Change your perspective, change your world


One of the first lessons I learned from Andy Puddicombe (meditation / mindfulness expert and the voice of Headspace) was also the most important. The goal of mindfulness isn’t to eliminate stress. The goal is to change our relationship to stress, how we perceive it. Is stress a bad omen? Or simply information?

The same applies to every human condition. As developmental behavioral pediatrician Dr. Mark Bertin puts it, “Our perspective toward whatever we encounter in life fundamentally changes how we experience it.”

Our perception is malleable. Are we quick to catastrophize? Minimize? Demoralize? Accessorize? Mindfulness trains us to notice these patterns without judgment, and over time, allows new healthier habits to form. 

Mark adds, “When we try to fix all we face and reach for a perfect picture of happiness, we often undermine our best intentions. There’s a time for action, but quite often there’s benefit from pausing and letting things be.”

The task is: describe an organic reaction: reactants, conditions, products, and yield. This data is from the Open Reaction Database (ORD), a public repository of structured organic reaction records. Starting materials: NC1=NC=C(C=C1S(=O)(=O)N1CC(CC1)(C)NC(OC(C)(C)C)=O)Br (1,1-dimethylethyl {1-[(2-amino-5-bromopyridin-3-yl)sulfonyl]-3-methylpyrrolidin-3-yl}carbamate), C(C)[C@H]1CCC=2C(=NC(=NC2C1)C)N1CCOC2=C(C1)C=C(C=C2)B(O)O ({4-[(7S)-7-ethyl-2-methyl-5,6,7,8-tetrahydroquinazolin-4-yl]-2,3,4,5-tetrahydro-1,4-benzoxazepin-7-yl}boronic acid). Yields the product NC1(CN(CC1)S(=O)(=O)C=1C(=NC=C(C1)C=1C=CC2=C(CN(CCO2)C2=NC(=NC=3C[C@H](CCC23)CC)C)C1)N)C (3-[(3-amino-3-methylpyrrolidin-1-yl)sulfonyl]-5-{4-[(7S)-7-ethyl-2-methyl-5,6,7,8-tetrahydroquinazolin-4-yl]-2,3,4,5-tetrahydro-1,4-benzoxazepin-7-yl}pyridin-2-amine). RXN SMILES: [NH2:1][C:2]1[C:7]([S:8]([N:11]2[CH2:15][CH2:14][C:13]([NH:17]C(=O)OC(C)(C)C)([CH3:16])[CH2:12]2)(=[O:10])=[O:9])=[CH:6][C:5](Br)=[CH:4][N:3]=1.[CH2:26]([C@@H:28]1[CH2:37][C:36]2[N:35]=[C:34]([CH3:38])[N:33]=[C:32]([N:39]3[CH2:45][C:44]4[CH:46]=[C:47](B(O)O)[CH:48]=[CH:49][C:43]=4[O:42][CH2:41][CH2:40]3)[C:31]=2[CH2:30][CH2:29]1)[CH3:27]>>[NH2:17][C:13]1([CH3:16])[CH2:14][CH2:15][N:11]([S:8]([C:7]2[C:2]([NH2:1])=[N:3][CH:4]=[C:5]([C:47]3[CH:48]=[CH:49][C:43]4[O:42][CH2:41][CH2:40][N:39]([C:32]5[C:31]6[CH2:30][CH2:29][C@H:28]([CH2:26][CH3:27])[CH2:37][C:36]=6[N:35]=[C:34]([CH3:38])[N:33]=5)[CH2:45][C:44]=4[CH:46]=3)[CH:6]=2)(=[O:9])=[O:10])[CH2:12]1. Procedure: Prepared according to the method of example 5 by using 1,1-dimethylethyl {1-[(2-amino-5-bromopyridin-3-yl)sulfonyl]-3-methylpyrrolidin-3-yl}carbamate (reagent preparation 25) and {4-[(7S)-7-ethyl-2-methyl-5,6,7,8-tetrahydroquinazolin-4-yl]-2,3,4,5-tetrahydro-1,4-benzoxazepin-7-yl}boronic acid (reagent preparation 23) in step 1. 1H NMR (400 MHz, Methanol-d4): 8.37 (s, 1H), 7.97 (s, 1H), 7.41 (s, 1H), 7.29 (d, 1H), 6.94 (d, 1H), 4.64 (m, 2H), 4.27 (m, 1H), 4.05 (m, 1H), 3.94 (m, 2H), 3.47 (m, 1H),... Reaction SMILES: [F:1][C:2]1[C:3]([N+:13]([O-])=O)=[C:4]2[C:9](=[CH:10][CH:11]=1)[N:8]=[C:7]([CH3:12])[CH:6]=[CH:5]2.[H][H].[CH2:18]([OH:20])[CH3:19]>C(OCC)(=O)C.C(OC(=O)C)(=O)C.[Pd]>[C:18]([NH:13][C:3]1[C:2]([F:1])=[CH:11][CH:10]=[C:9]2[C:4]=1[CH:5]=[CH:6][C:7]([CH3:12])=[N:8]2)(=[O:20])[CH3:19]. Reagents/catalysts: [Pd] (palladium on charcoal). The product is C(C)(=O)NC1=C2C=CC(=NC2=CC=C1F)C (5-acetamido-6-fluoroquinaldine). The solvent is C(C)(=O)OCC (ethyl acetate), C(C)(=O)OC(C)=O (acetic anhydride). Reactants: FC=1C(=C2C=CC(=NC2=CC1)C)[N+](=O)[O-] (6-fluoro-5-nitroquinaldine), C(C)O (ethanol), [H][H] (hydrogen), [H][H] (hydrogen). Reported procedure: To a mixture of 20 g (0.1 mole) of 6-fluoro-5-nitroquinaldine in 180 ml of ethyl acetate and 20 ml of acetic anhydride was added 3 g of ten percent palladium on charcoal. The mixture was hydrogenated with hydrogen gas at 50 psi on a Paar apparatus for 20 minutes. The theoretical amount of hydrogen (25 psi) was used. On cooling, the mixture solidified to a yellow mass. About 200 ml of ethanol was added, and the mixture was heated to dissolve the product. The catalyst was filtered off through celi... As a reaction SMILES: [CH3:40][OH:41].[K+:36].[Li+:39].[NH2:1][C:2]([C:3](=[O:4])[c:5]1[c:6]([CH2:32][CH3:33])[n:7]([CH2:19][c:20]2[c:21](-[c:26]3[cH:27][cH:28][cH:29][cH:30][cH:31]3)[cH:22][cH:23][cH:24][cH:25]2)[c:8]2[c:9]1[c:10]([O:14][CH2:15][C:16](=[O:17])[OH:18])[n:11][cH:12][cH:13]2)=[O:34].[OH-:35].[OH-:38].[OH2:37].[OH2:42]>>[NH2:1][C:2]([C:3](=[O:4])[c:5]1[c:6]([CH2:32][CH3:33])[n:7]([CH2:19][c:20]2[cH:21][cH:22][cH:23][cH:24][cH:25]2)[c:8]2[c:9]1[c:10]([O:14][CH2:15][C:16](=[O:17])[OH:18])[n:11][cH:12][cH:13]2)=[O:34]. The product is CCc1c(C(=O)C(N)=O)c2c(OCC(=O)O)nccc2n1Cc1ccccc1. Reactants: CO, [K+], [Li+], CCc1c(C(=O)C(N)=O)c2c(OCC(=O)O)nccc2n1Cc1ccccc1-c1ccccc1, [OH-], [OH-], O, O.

Want to add more mindfulness to your day? Here are five suggestions.

  • STOP what you’re doing
    Mark explains, “When feeling off-balance because of a challenging situation, pause. Stop whatever you’re doing; take a few slow breaths; observe what’s going on around you and in your mind; andthen pick how to proceed.”
  • Oh, that’s an idea!
    Thoughts are not facts. When I realize I’m starting to confuse the two, I casually respond “Oh, that’s an idea!” and move on.
  • What’s the worst that could happen?
    When your anxiety is bubbling up, it can be helpful to consider the worst-case scenario. This is different than catastrophizing. It’s an act of curiosity. 9 times out of 10, you’ll discover you’ve got nothing to worry about.
  • We’re all doing the best we can.
    This applies to you and the people around you. As the Dalai Lama says, “If you want others to be happy, practice compassion. If you want to be happy, practice compassion.”
  • Meditate
    Meditation is the simplest way to infuse more mindful moments into your day. All you need is time (10 to 20 minutes) and space (a comfortable place to sit on the floor or in a chair). Want to meditate together? Join me for Oprah’s next 21-day meditation challenge. It starts on Monday, October 30. Sign up here. It's free.